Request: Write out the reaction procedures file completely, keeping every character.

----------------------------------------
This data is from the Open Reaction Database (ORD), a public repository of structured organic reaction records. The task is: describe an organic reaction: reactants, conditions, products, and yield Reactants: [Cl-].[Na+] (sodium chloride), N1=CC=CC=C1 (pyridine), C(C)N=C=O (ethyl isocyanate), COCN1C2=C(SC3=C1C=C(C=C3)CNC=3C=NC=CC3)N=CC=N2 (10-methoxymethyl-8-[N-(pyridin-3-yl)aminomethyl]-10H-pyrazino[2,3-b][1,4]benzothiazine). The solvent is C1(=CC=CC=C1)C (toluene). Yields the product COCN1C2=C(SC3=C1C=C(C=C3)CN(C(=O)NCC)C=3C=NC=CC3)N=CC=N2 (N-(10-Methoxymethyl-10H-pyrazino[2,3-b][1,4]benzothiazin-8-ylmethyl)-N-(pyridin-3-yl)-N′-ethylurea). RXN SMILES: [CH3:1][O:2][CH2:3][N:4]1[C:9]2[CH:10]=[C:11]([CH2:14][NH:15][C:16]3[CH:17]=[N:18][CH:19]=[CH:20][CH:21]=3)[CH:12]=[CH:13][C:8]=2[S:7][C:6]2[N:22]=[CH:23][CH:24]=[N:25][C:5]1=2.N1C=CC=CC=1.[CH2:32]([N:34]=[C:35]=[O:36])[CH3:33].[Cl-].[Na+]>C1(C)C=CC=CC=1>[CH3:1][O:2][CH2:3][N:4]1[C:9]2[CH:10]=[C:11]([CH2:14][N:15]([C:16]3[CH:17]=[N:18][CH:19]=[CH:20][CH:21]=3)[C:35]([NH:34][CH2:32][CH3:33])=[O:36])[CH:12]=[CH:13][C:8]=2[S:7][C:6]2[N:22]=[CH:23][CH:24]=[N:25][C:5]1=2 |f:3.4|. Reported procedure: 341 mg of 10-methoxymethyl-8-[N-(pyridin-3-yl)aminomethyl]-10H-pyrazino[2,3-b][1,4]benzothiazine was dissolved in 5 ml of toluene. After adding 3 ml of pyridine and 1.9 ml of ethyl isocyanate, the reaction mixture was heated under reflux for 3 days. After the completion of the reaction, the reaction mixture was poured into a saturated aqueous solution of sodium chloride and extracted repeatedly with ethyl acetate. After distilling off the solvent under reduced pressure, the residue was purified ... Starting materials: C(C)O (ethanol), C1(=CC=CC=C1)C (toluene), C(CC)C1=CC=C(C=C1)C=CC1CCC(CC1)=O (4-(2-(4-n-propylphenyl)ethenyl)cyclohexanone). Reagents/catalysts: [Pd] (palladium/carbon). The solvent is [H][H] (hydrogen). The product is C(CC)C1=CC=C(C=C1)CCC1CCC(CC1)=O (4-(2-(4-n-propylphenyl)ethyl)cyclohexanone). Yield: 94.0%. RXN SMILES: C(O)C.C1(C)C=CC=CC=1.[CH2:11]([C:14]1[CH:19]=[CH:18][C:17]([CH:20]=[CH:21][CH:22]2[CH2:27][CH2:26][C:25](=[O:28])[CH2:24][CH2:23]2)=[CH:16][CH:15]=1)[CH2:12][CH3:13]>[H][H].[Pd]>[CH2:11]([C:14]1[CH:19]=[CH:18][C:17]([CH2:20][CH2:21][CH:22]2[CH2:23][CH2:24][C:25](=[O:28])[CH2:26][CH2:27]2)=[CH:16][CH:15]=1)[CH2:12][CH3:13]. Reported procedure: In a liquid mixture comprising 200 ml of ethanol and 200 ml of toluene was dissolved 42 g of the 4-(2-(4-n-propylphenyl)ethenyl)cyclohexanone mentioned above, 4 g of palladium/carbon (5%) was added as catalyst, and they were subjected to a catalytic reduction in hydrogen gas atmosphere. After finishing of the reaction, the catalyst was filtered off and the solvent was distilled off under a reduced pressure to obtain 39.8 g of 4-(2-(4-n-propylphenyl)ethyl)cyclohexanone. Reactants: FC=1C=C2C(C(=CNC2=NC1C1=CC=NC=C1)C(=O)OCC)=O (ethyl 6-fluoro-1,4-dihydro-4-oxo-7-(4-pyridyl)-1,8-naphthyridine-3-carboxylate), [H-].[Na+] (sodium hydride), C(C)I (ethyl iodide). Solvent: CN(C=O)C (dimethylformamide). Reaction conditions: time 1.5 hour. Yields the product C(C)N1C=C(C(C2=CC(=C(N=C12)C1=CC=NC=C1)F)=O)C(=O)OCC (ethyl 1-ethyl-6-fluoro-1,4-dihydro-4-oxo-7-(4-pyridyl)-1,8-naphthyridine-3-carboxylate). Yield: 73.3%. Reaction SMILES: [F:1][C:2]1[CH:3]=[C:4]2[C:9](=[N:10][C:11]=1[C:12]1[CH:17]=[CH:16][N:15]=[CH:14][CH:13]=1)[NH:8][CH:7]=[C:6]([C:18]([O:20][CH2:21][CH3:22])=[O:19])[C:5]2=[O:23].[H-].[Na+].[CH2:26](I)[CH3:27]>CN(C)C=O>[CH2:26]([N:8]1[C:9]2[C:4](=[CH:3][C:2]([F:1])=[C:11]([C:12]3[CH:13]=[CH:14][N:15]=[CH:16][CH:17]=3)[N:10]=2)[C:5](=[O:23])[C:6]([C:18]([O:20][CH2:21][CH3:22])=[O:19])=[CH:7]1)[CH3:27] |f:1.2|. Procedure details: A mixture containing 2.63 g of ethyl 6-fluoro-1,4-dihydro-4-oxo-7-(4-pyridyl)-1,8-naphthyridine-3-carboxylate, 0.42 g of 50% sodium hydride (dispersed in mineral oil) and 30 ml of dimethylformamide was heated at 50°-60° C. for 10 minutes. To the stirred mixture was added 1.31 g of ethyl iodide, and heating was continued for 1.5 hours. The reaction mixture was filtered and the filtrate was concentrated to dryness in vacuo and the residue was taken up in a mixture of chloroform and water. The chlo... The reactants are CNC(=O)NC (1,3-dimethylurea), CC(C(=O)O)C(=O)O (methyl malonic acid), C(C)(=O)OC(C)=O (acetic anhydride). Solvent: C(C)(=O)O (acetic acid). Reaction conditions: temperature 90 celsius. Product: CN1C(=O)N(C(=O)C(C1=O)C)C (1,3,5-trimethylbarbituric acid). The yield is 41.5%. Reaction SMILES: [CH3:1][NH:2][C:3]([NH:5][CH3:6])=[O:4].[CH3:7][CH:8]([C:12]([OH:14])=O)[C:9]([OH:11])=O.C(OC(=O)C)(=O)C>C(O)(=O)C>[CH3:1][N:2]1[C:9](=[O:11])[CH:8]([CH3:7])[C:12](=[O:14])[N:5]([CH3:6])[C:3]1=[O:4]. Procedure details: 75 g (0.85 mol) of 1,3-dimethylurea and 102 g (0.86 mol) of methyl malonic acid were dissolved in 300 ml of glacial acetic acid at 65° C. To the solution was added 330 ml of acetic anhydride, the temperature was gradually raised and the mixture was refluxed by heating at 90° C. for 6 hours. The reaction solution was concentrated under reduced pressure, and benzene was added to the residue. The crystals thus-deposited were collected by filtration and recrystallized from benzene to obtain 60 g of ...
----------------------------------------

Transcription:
This data is from the Open Reaction Database (ORD), a public repository of structured organic reaction records. The task is: describe an organic reaction: reactants, conditions, products, and yield Reactants: [Cl-].[Na+] (sodium chloride), N1=CC=CC=C1 (pyridine), C(C)N=C=O (ethyl isocyanate), COCN1C2=C(SC3=C1C=C(C=C3)CNC=3C=NC=CC3)N=CC=N2 (10-methoxymethyl-8-[N-(pyridin-3-yl)aminomethyl]-10H-pyrazino[2,3-b][1,4]benzothiazine). The solvent is C1(=CC=CC=C1)C (toluene). Yields the product COCN1C2=C(SC3=C1C=C(C=C3)CN(C(=O)NCC)C=3C=NC=CC3)N=CC=N2 (N-(10-Methoxymethyl-10H-pyrazino[2,3-b][1,4]benzothiazin-8-ylmethyl)-N-(pyridin-3-yl)-N′-ethylurea). RXN SMILES: [CH3:1][O:2][CH2:3][N:4]1[C:9]2[CH:10]=[C:11]([CH2:14][NH:15][C:16]3[CH:17]=[N:18][CH:19]=[CH:20][CH:21]=3)[CH:12]=[CH:13][C:8]=2[S:7][C:6]2[N:22]=[CH:23][CH:24]=[N:25][C:5]1=2.N1C=CC=CC=1.[CH2:32]([N:34]=[C:35]=[O:36])[CH3:33].[Cl-].[Na+]>C1(C)C=CC=CC=1>[CH3:1][O:2][CH2:3][N:4]1[C:9]2[CH:10]=[C:11]([CH2:14][N:15]([C:16]3[CH:17]=[N:18][CH:19]=[CH:20][CH:21]=3)[C:35]([NH:34][CH2:32][CH3:33])=[O:36])[CH:12]=[CH:13][C:8]=2[S:7][C:6]2[N:22]=[CH:23][CH:24]=[N:25][C:5]1=2 |f:3.4|. Reported procedure: 341 mg of 10-methoxymethyl-8-[N-(pyridin-3-yl)aminomethyl]-10H-pyrazino[2,3-b][1,4]benzothiazine was dissolved in 5 ml of toluene. After adding 3 ml of pyridine and 1.9 ml of ethyl isocyanate, the reaction mixture was heated under reflux for 3 days. After the completion of the reaction, the reaction mixture was poured into a saturated aqueous solution of sodium chloride and extracted repeatedly with ethyl acetate. After distilling off the solvent under reduced pressure, the residue was purified ... Starting materials: C(C)O (ethanol), C1(=CC=CC=C1)C (toluene), C(CC)C1=CC=C(C=C1)C=CC1CCC(CC1)=O (4-(2-(4-n-propylphenyl)ethenyl)cyclohexanone). Reagents/catalysts: [Pd] (palladium/carbon). The solvent is [H][H] (hydrogen). The product is C(CC)C1=CC=C(C=C1)CCC1CCC(CC1)=O (4-(2-(4-n-propylphenyl)ethyl)cyclohexanone). Yield: 94.0%. RXN SMILES: C(O)C.C1(C)C=CC=CC=1.[CH2:11]([C:14]1[CH:19]=[CH:18][C:17]([CH:20]=[CH:21][CH:22]2[CH2:27][CH2:26][C:25](=[O:28])[CH2:24][CH2:23]2)=[CH:16][CH:15]=1)[CH2:12][CH3:13]>[H][H].[Pd]>[CH2:11]([C:14]1[CH:19]=[CH:18][C:17]([CH2:20][CH2:21][CH:22]2[CH2:23][CH2:24][C:25](=[O:28])[CH2:26][CH2:27]2)=[CH:16][CH:15]=1)[CH2:12][CH3:13]. Reported procedure: In a liquid mixture comprising 200 ml of ethanol and 200 ml of toluene was dissolved 42 g of the 4-(2-(4-n-propylphenyl)ethenyl)cyclohexanone mentioned above, 4 g of palladium/carbon (5%) was added as catalyst, and they were subjected to a catalytic reduction in hydrogen gas atmosphere. After finishing of the reaction, the catalyst was filtered off and the solvent was distilled off under a reduced pressure to obtain 39.8 g of 4-(2-(4-n-propylphenyl)ethyl)cyclohexanone. Reactants: FC=1C=C2C(C(=CNC2=NC1C1=CC=NC=C1)C(=O)OCC)=O (ethyl 6-fluoro-1,4-dihydro-4-oxo-7-(4-pyridyl)-1,8-naphthyridine-3-carboxylate), [H-].[Na+] (sodium hydride), C(C)I (ethyl iodide). Solvent: CN(C=O)C (dimethylformamide). Reaction conditions: time 1.5 hour. Yields the product C(C)N1C=C(C(C2=CC(=C(N=C12)C1=CC=NC=C1)F)=O)C(=O)OCC (ethyl 1-ethyl-6-fluoro-1,4-dihydro-4-oxo-7-(4-pyridyl)-1,8-naphthyridine-3-carboxylate). Yield: 73.3%. Reaction SMILES: [F:1][C:2]1[CH:3]=[C:4]2[C:9](=[N:10][C:11]=1[C:12]1[CH:17]=[CH:16][N:15]=[CH:14][CH:13]=1)[NH:8][CH:7]=[C:6]([C:18]([O:20][CH2:21][CH3:22])=[O:19])[C:5]2=[O:23].[H-].[Na+].[CH2:26](I)[CH3:27]>CN(C)C=O>[CH2:26]([N:8]1[C:9]2[C:4](=[CH:3][C:2]([F:1])=[C:11]([C:12]3[CH:13]=[CH:14][N:15]=[CH:16][CH:17]=3)[N:10]=2)[C:5](=[O:23])[C:6]([C:18]([O:20][CH2:21][CH3:22])=[O:19])=[CH:7]1)[CH3:27] |f:1.2|. Procedure details: A mixture containing 2.63 g of ethyl 6-fluoro-1,4-dihydro-4-oxo-7-(4-pyridyl)-1,8-naphthyridine-3-carboxylate, 0.42 g of 50% sodium hydride (dispersed in mineral oil) and 30 ml of dimethylformamide was heated at 50°-60° C. for 10 minutes. To the stirred mixture was added 1.31 g of ethyl iodide, and heating was continued for 1.5 hours. The reaction mixture was filtered and the filtrate was concentrated to dryness in vacuo and the residue was taken up in a mixture of chloroform and water. The chlo... The reactants are CNC(=O)NC (1,3-dimethylurea), CC(C(=O)O)C(=O)O (methyl malonic acid), C(C)(=O)OC(C)=O (acetic anhydride). Solvent: C(C)(=O)O (acetic acid). Reaction conditions: temperature 90 celsius. Product: CN1C(=O)N(C(=O)C(C1=O)C)C (1,3,5-trimethylbarbituric acid). The yield is 41.5%. Reaction SMILES: [CH3:1][NH:2][C:3]([NH:5][CH3:6])=[O:4].[CH3:7][CH:8]([C:12]([OH:14])=O)[C:9]([OH:11])=O.C(OC(=O)C)(=O)C>C(O)(=O)C>[CH3:1][N:2]1[C:9](=[O:11])[CH:8]([CH3:7])[C:12](=[O:14])[N:5]([CH3:6])[C:3]1=[O:4]. Procedure details: 75 g (0.85 mol) of 1,3-dimethylurea and 102 g (0.86 mol) of methyl malonic acid were dissolved in 300 ml of glacial acetic acid at 65° C. To the solution was added 330 ml of acetic anhydride, the temperature was gradually raised and the mixture was refluxed by heating at 90° C. for 6 hours. The reaction solution was concentrated under reduced pressure, and benzene was added to the residue. The crystals thus-deposited were collected by filtration and recrystallized from benzene to obtain 60 g of ...